ERG SES G 10, Primary and Post-primary Education
Theoretical and Philosophical Framework and Objectives:
For decades, Irish policy-makers have striven to address the issue of effective second-level education. Irish post-primary education is at a ‘crossroads’ of development involving curricular development and significant changes in evolving cultural and social structures. Diverse pupil-populations and increased class sizes are among the most pressing challenges for teachers. For policy-makers, the challenges are more political and complex. According to Looney (2001), trying to balance curriculum, structures and culture is a problem which is not easily solved. The current post-primary curriculum is described as ‘overcrowded’ (NCCA, 2006) and this results in the curriculum being regarded as a problem rather than an opportunity.
Irish pupils continue to perform in the top sectors in international studies such as the Organisation for Economic Co-Operation and Development (OECD) PISA evaluations. However, longitudinal research completed by the Economic and Social Research Institute (ESRI, 2007-2011) has identified post-primary educational experiences for pupils at junior-cycle level as didactic and exam-oriented. An over-emphasis on rote-learning and ‘teaching to the test’ with reliance on text books has been reported (ESRI, 2011). The following excerpt from the study outlines approaches which pupils felt best facilitated their learning:
Third year students generally prefer techniques that allow them more autonomy in the learning process whereas a strictly teacher-led approach is considered less helpful.
(ESRI Research Bulletin, 2009/4/1)
How could current pedagogical practice in Irish post-primary schools be described? This is a key research question for the current study. Do teachers recognise the need to focus on the development of skills and move away from knowledge which is fragile and fluid within a fast-moving world? Is teaching about delivering knowledge or about the optimisation of engagement of pupils in their own meaningful learning experiences while developing the skills necessary for the twenty first century world? According to the Irish Business and Employers’ Confederation (IBEC, 2011), Junior-Cycle reform is urgently required and depends on teacher-quality and professional development:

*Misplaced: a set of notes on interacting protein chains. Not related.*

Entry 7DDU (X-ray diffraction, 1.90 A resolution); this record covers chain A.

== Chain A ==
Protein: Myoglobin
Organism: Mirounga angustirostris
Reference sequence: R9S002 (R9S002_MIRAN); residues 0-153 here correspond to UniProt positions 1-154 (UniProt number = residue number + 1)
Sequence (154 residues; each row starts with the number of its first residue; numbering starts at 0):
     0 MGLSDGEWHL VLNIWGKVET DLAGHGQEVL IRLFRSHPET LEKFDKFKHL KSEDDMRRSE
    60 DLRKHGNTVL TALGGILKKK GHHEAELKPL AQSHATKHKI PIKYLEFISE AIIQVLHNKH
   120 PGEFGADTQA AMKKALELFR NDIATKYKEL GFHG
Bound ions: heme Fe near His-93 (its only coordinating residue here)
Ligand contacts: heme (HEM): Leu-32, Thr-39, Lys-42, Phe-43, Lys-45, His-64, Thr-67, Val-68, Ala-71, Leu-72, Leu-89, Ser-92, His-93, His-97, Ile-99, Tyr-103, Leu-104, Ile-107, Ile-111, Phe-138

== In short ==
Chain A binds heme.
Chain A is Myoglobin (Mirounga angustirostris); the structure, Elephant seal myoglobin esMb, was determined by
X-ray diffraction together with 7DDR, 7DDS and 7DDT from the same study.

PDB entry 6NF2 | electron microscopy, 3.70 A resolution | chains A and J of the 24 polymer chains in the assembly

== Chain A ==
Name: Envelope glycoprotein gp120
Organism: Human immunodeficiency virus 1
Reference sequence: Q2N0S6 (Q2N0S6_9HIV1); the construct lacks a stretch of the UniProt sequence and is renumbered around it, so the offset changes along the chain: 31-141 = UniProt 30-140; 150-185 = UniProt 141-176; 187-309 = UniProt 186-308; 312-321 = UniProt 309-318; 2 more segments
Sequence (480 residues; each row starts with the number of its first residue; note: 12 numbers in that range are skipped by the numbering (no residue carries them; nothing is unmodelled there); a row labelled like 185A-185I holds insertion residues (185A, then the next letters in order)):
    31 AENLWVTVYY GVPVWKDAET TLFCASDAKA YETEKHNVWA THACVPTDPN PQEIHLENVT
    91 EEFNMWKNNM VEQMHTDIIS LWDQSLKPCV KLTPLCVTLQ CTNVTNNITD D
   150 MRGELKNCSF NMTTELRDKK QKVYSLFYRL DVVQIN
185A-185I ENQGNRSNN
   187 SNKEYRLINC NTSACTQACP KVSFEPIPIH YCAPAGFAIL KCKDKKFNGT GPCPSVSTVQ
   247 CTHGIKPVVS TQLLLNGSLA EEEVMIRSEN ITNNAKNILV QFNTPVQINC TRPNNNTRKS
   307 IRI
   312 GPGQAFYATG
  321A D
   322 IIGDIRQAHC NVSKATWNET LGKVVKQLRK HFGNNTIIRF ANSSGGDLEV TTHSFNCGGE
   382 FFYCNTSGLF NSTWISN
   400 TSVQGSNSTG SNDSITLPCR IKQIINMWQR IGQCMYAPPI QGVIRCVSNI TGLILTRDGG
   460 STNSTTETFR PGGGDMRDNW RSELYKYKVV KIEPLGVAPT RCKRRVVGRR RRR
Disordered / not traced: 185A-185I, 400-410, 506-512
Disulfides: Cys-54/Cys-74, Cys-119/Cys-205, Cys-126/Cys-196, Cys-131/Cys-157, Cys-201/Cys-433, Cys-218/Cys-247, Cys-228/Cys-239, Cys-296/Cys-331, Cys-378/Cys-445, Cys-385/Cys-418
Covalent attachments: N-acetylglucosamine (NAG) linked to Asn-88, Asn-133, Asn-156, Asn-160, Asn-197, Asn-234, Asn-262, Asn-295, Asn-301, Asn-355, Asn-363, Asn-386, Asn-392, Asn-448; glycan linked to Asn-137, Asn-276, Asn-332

IBEC believes that radical reform of junior cycle teaching methods and curriculum content could have a profound impact on educational outcomes including the development of critical thinking and moving away from the dominance of rote learning...therefore it should be regarded as a priority area for policy attention and investment.’
(IBEC 2011 Budget Submission)
There is a dearth of research into teacher effectiveness in Ireland. In their longitudinal study, Smyth et al (2007; 2009; 2011) identify the lack of differentiation at post-primary level and confirms the prevalence of didactic, exam-orientated, teacher-led activity as being the normal pedagogical practice. The need for differentiated teaching methodologies is well-justified from recent research, such as the ESRI study (2007-2011).
References: Department of Education and Skills (2012). Revised Junior Cycle Framework. Dublin: Government Publications. Irish Business and Employers Confederation (IBEC) (2010). Reform of the Junior Cycle in Secondary School. Dublin: IBEC Looney, A. (2001). Curriculum as policy: some implications of contemporary policy studies for the analysis of curriculum policy, with particular reference to post-primary curriculum policy in the Republic of Ireland. UK: The Curriculum Journal, Vol. 12 no. 2; 149-162. National Council for Curriculum and Assessment (NCCA) (2006). NCCA commentary on ESRI research into the experiences of students in the second year of junior cycle. Trim: NCCA Subban, P. (2006). Differentiated Instruction, a research basis. Monash, Australia: International Educational Journal, 7(7), 935-947.
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